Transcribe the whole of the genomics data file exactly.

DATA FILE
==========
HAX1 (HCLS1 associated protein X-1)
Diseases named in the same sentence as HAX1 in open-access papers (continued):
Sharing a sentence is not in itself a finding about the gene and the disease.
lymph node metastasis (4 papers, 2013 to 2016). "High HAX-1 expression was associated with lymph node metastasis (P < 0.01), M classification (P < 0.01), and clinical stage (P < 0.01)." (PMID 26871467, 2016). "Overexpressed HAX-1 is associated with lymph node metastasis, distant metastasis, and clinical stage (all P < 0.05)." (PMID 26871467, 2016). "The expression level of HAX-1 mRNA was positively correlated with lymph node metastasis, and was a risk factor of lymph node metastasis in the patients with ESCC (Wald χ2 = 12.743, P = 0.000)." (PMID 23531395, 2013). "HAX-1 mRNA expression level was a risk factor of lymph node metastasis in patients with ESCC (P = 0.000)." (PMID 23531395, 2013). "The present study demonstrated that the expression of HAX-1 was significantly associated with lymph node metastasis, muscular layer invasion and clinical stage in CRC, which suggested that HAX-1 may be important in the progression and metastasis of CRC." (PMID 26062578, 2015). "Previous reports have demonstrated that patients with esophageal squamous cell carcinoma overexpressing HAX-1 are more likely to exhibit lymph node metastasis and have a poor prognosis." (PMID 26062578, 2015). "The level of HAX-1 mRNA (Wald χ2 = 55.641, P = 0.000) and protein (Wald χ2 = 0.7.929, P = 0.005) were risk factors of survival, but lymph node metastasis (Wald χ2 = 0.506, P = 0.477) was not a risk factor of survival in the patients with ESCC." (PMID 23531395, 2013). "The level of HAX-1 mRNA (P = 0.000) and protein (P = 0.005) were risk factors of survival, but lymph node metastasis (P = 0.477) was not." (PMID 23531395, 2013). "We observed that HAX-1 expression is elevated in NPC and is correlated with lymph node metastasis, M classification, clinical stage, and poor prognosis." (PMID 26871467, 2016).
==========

HAX1 (HCLS1 associated protein X-1)
Diseases named in the same sentence as HAX1 in open-access papers (continued):
Sharing a sentence is not in itself a finding about the gene and the disease.
lymph node metastasis (4 papers, 2013 to 2016). "High HAX-1 expression was associated with lymph node metastasis (P < 0.01), M classification (P < 0.01), and clinical stage (P < 0.01)." (PMID 26871467, 2016). "Overexpressed HAX-1 is associated with lymph node metastasis, distant metastasis, and clinical stage (all P < 0.05)." (PMID 26871467, 2016). "The expression level of HAX-1 mRNA was positively correlated with lymph node metastasis, and was a risk factor of lymph node metastasis in the patients with ESCC (Wald χ2 = 12.743, P = 0.000)." (PMID 23531395, 2013). "HAX-1 mRNA expression level was a risk factor of lymph node metastasis in patients with ESCC (P = 0.000)." (PMID 23531395, 2013). "The present study demonstrated that the expression of HAX-1 was significantly associated with lymph node metastasis, muscular layer invasion and clinical stage in CRC, which suggested that HAX-1 may be important in the progression and metastasis of CRC." (PMID 26062578, 2015). "Previous reports have demonstrated that patients with esophageal squamous cell carcinoma overexpressing HAX-1 are more likely to exhibit lymph node metastasis and have a poor prognosis." (PMID 26062578, 2015). "The level of HAX-1 mRNA (Wald χ2 = 55.641, P = 0.000) and protein (Wald χ2 = 0.7.929, P = 0.005) were risk factors of survival, but lymph node metastasis (Wald χ2 = 0.506, P = 0.477) was not a risk factor of survival in the patients with ESCC." (PMID 23531395, 2013). "The level of HAX-1 mRNA (P = 0.000) and protein (P = 0.005) were risk factors of survival, but lymph node metastasis (P = 0.477) was not." (PMID 23531395, 2013). "We observed that HAX-1 expression is elevated in NPC and is correlated with lymph node metastasis, M classification, clinical stage, and poor prognosis." (PMID 26871467, 2016).